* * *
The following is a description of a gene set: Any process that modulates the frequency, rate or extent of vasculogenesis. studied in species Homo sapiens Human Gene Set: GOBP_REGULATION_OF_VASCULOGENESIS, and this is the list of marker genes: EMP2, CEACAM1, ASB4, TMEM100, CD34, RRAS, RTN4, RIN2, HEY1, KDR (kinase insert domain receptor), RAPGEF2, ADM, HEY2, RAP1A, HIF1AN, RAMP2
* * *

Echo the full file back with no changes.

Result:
The following is a description of a gene set: Any process that modulates the frequency, rate or extent of vasculogenesis. studied in species Homo sapiens Human Gene Set: GOBP_REGULATION_OF_VASCULOGENESIS, and this is the list of marker genes: EMP2, CEACAM1, ASB4, TMEM100, CD34, RRAS, RTN4, RIN2, HEY1, KDR (kinase insert domain receptor), RAPGEF2, ADM, HEY2, RAP1A, HIF1AN, RAMP2